I just found that on the days when things were going well, I enjoyed dancing, I enjoyed being a part of the small company, but I definitely remember that it was not something where I thought, “As soon as I graduate from high school the first thing I will do is move to New York and audition for some of the larger companies so that I can become a professional dancer.” Maybe it was something I heard my parents say or it was from growing up in Washington D.C. where it is all politics or law, but law was kind of in my head, the idea of becoming an attorney. There were days when I thought it would be fun to dance in a company and there were days when I thought that dance wouldn’t be too serious after high school. It went in and out.
So what did happen after high school? Because you did continue to dance.
I did. I applied to a few universities and chose New York University as a dance major and an economics minor. I received scholarship support from NYU for my talent. So I went for one year. When the summer came and my friends and I were deciding what to do for the summer, my goal was not to dance. I had made a good, good friend and we were going to go to Paris for the summer and learn to speak French and wait on tables and then come back in the fall and finish school. But I had some friends who said, “You are really talented, you should audition for some scholarships here in the city. You never know.” Alvin Ailey was at the top of the list. And I got a scholarship to the Ailey school. And then I fell in love with dance. [Laughs. ]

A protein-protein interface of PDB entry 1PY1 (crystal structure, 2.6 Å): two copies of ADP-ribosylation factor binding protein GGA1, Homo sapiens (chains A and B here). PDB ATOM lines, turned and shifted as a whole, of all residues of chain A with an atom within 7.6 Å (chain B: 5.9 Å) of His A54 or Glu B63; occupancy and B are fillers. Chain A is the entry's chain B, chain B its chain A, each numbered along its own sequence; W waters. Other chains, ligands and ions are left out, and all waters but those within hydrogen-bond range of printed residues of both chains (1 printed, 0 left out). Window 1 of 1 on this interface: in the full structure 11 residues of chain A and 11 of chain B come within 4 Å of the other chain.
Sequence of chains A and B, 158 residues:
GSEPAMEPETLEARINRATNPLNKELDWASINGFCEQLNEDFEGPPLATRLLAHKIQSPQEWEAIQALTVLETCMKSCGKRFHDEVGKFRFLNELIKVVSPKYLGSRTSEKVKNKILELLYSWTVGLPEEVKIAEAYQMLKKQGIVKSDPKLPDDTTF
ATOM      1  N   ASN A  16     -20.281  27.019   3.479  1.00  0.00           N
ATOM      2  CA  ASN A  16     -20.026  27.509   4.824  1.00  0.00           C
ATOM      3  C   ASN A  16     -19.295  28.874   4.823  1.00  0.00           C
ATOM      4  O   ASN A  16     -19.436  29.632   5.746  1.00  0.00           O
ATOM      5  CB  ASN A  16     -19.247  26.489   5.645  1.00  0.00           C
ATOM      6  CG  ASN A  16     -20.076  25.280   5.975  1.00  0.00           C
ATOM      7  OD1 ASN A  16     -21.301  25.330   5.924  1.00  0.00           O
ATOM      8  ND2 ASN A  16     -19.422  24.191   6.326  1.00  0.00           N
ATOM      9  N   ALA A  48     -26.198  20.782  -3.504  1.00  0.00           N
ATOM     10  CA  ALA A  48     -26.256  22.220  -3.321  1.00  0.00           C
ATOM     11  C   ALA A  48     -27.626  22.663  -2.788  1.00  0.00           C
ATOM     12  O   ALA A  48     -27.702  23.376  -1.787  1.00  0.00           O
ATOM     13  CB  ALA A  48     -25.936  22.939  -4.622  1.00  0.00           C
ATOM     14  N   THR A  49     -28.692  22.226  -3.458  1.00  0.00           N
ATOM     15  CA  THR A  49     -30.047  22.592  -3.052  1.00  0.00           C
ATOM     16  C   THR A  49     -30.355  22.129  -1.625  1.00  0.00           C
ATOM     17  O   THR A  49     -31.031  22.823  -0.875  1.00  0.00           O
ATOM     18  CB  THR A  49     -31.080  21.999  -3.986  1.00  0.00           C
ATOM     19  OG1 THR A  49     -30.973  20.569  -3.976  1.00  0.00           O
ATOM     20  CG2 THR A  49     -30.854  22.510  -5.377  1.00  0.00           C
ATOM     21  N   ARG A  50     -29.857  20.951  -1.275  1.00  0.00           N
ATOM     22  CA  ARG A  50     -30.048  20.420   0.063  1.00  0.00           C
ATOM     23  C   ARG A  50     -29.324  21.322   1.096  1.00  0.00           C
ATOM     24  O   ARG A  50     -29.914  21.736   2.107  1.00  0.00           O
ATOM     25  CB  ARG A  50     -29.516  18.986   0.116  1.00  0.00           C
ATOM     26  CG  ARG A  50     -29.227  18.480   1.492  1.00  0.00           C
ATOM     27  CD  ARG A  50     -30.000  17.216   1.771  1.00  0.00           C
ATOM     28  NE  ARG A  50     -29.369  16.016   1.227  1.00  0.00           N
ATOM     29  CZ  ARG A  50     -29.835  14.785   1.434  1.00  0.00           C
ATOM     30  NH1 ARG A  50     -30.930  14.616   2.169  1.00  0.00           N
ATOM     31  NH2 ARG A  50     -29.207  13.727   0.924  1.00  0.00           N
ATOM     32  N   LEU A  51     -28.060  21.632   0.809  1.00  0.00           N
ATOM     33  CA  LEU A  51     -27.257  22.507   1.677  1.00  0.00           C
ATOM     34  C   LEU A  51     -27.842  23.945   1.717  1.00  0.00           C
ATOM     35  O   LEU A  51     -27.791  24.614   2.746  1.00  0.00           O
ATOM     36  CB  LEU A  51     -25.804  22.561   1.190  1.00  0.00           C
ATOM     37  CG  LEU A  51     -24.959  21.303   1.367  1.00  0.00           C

Maybe because Ailey is a whole different kind of dance from the classical ballet you had been dancing?
Yeah, but it was more than the classes. My school was very small in Washington – only one studio, all the students were Washingtonian. And here, coming to a school where there were students from all over the world and the excitement of New York City and all the kinds of classes that were going on… It opened up another world for me. More than just opening different spaces of dance disciplines, it was another world. I loved the teachers, I loved everything about it.
And as I learned more about the company, the extensive amount of traveling they did, learning about Alvin’s philosophy, and falling love with all the first company members, looking up to them, that is when I fell in love with dance and left school – with the intention of going back…
Wait, wait! This is some major stuff! From going from a place where you thought you would eventually stop with dance to leaving college to dance…!